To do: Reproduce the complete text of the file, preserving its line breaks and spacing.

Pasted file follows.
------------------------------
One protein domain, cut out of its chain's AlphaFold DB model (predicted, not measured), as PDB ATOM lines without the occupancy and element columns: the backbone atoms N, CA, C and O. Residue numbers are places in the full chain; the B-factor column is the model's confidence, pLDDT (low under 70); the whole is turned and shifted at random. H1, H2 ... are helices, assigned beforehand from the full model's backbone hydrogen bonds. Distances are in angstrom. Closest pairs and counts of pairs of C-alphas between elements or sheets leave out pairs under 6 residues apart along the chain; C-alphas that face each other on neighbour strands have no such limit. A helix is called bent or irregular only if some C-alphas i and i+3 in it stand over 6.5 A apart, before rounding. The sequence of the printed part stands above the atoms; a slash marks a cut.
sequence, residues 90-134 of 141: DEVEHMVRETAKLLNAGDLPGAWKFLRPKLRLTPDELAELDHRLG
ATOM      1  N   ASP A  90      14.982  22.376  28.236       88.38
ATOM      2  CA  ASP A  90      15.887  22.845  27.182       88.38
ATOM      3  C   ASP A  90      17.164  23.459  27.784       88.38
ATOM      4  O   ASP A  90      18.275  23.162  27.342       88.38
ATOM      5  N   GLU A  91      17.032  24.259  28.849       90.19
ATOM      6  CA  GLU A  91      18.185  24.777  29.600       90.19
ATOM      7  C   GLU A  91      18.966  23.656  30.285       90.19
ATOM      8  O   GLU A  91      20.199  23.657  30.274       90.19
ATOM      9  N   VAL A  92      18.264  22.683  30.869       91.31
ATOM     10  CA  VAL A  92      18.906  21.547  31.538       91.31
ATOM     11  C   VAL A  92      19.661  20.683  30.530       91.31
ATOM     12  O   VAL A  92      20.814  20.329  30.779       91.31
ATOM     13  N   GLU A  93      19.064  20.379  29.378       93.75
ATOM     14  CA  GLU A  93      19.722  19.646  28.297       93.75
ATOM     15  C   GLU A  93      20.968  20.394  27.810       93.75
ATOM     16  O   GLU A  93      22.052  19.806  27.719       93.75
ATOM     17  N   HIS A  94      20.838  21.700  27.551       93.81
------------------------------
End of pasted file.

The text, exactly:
One protein domain, cut out of its chain's AlphaFold DB model (predicted, not measured), as PDB ATOM lines without the occupancy and element columns: the backbone atoms N, CA, C and O. Residue numbers are places in the full chain; the B-factor column is the model's confidence, pLDDT (low under 70); the whole is turned and shifted at random. H1, H2 ... are helices, assigned beforehand from the full model's backbone hydrogen bonds. Distances are in angstrom. Closest pairs and counts of pairs of C-alphas between elements or sheets leave out pairs under 6 residues apart along the chain; C-alphas that face each other on neighbour strands have no such limit. A helix is called bent or irregular only if some C-alphas i and i+3 in it stand over 6.5 A apart, before rounding. The sequence of the printed part stands above the atoms; a slash marks a cut.
sequence, residues 90-134 of 141: DEVEHMVRETAKLLNAGDLPGAWKFLRPKLRLTPDELAELDHRLG
ATOM      1  N   ASP A  90      14.982  22.376  28.236       88.38
ATOM      2  CA  ASP A  90      15.887  22.845  27.182       88.38
ATOM      3  C   ASP A  90      17.164  23.459  27.784       88.38
ATOM      4  O   ASP A  90      18.275  23.162  27.342       88.38
ATOM      5  N   GLU A  91      17.032  24.259  28.849       90.19
ATOM      6  CA  GLU A  91      18.185  24.777  29.600       90.19
ATOM      7  C   GLU A  91      18.966  23.656  30.285       90.19
ATOM      8  O   GLU A  91      20.199  23.657  30.274       90.19
ATOM      9  N   VAL A  92      18.264  22.683  30.869       91.31
ATOM     10  CA  VAL A  92      18.906  21.547  31.538       91.31
ATOM     11  C   VAL A  92      19.661  20.683  30.530       91.31
ATOM     12  O   VAL A  92      20.814  20.329  30.779       91.31
ATOM     13  N   GLU A  93      19.064  20.379  29.378       93.75
ATOM     14  CA  GLU A  93      19.722  19.646  28.297       93.75
ATOM     15  C   GLU A  93      20.968  20.394  27.810       93.75
ATOM     16  O   GLU A  93      22.052  19.806  27.719       93.75
ATOM     17  N   HIS A  94      20.838  21.700  27.551       93.81